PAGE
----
Gerritsen Beach

A new trail shows off Marine Park’s wild side

May 20, 2019 Lore Croghan
Welcome to Brooklyn’s largest park — Marine Park. Eagle photo by Lore Croghan

Brooklyn’s biggest park has a new two-mile loop trail and more than 7,000 new native trees and shrubs.

On Sunday, State Assemblymember Jaime Williams, officials from the city Parks Department and three conservancy groups celebrated the completion of a four-year fix-up at 798-acre Marine Park.

Marine Park, which is nearly as large as Manhattan’s Central Park, holds ecological significance in part because of its coastal maritime forests, which are a habitat for migrating birds.

The opening of the new trail is “a real milestone for this park,” said First Deputy Parks Commissioner Liam Kavanagh at the ribbon-cutting ceremony.

Alex Zablocki, executive director of Jamaica Bay-Rockaway Parks Conservancy, called it “the jewel of New York City.”

From left, First Deputy Parks Commissioner Liam Kavanagh, state Assemblymember Jaime Williams, Jamaica Bay-Rockaway Parks Conservancy’s Alex Zablocki, The Nature Conservancy’s Emily Maxwell and the Natural Areas Conservancy’s Sarah Charlop-Powers cut the ribbon on a new Marine Park trail. Eagle photo by Lore Croghan
From left, First Deputy Parks Commissioner Liam Kavanagh, state Assemblymember Jaime Williams, Jamaica Bay-Rockaway Parks Conservancy’s Alex Zablocki, The Nature Conservancy’s Emily Maxwell and the Natural Areas Conservancy’s Sarah Charlop-Powers cut the ribbon on a new Marine Park trail. Eagle photo by Lore Croghan

Zablocki’s organization collaborated with the Natural Areas Conservancy, The Nature Conservancy and the Parks Department on the now-completed Marine Park improvement effort. Visitors can access the new loop by entering the park from Gerritsen and Seba avenues in Gerritsen Beach.

More than 400 volunteers worked on the project, adding new borders to pathways, evening out their surfaces and installing trail markers.

The job also included the removal of 14 cars that had been illegally dumped in the park.

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The health of Marine Park, which is located on the westernmost inlet of Jamaica Bay, has been threatened by people who set fires, commit other acts of vandalism and ride all-terrain vehicles.

Flora and fauna

The Parks Department’s retired chief naturalist Mike Feller gave visitors a tour of the new trail after the ribbon-cutting.

Feller, who grew up in the area and has been a lifetime visitor of the park, handed tour-goers aromatic leaves from plants such as mugwort and bayberry so they could crush and sniff them.

Mike Feller (at right) shows visitors a new Marine Park trail. Eagle photo by Lore Croghan
Mike Feller (at right) shows visitors a new Marine Park trail. Eagle photo by Lore Croghan

Mugwort grows where construction rubble was used as landfill in past decades, Feller said. Tall grasses with plumes grow where the landfill was household trash.

Part of the time, tour-goers walked along the shoreline of Gerritsen Creek. Feller pointed out birds such as an osprey, a cormorant, an oyster catcher and black skimmers. He plucked a fiddler crab off the sand to show us. The creature was so tiny I wouldn’t have noticed it otherwise.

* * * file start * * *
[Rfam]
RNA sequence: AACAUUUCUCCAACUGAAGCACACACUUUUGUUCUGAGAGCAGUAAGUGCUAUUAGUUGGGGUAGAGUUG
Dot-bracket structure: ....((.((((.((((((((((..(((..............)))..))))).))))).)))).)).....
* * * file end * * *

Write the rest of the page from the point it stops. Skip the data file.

This dainty denizen of Marine Park is a fiddler crab. Eagle photo by Lore Croghan
This dainty denizen of Marine Park is a fiddler crab. Eagle photo by Lore Croghan

The group turned and walked inland through shrubs and grasses. A yellow warbler sang. Feller spotted a praying mantis’s egg case attached to a twig and told the group that a praying mantis can eat a hummingbird.

The walk was the first event in the Jamaica Bay Natural Areas Tour Series, which the Natural Areas Conservancy and the Jamaica Bay-Rockaway Parks Conservancy are jointly presenting.

Wood planks keep Marine Park visitors’ feet out of the mud. Eagle photo by Lore Croghan
Wood planks keep Marine Park visitors’ feet out of the mud. Eagle photo by Lore Croghan

Pathways and playfields

Part of Marine Park’s Gerritsen Creek shoreline was not included on Feller’s tour.

Salt Marsh Nature Center is in this part of the park. The center offers educational programs and also serves as a community center.

Near Salt Marsh Nature Center, in part of Marine Park that was not on Mike Feller’s tour, the shoreline is so scenic. Eagle photo by Lore Croghan
Near Salt Marsh Nature Center, in part of Marine Park that was not on Mike Feller’s tour, the shoreline is so scenic. Eagle photo by Lore Croghan

To find this area, go to Avenue U at East 33rd Street in Marine Park (the neighborhood).

A network of paths that has been open to the public for some time runs through picturesque salt marshes and grasslands.

This footbridge is in a picturesque spot near Salt Marsh Nature Center. Eagle photo by Lore Croghan
This footbridge is in a picturesque spot near Salt Marsh Nature Center. Eagle photo by Lore Croghan

Marine Park also has recreation facilities — including basketball, tennis and bocce courts. There are ball fields, a golf course, playgrounds — and even an area dedicated to flying model airplanes.

In 1917, Frederic B. Pratt and Brooklyn philanthropist Alfred T. White offered the city a tract of land that became the original Marine Park, the Parks Department’s website says. Pratt later became the president of Pratt Institute.

Marine Park’s ball fields are busy this time of year. Eagle photo by Lore Croghan
Marine Park’s ball fields are busy this time of year. Eagle photo by Lore Croghan

Follow reporter Lore Croghan on Twitter.

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